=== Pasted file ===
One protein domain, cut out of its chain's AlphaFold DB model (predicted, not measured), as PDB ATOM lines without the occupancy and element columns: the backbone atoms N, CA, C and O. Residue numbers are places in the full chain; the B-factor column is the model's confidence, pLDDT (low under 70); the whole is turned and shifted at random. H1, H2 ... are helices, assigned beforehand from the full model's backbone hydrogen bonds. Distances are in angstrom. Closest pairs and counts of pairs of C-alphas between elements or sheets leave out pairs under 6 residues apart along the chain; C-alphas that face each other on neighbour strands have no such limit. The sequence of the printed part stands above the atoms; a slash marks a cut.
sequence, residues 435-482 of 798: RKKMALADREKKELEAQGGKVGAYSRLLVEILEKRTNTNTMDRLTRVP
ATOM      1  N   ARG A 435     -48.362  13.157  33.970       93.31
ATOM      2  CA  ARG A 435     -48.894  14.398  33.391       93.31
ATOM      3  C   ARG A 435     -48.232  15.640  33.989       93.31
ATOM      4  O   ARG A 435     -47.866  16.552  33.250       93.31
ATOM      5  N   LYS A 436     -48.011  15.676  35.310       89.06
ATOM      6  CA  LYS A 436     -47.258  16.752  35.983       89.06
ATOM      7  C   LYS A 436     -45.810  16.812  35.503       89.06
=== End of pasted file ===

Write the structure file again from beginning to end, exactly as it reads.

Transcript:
One protein domain, cut out of its chain's AlphaFold DB model (predicted, not measured), as PDB ATOM lines without the occupancy and element columns: the backbone atoms N, CA, C and O. Residue numbers are places in the full chain; the B-factor column is the model's confidence, pLDDT (low under 70); the whole is turned and shifted at random. H1, H2 ... are helices, assigned beforehand from the full model's backbone hydrogen bonds. Distances are in angstrom. Closest pairs and counts of pairs of C-alphas between elements or sheets leave out pairs under 6 residues apart along the chain; C-alphas that face each other on neighbour strands have no such limit. The sequence of the printed part stands above the atoms; a slash marks a cut.
sequence, residues 435-482 of 798: RKKMALADREKKELEAQGGKVGAYSRLLVEILEKRTNTNTMDRLTRVP
ATOM      1  N   ARG A 435     -48.362  13.157  33.970       93.31
ATOM      2  CA  ARG A 435     -48.894  14.398  33.391       93.31
ATOM      3  C   ARG A 435     -48.232  15.640  33.989       93.31
ATOM      4  O   ARG A 435     -47.866  16.552  33.250       93.31
ATOM      5  N   LYS A 436     -48.011  15.676  35.310       89.06
ATOM      6  CA  LYS A 436     -47.258  16.752  35.983       89.06
ATOM      7  C   LYS A 436     -45.810  16.812  35.503       89.06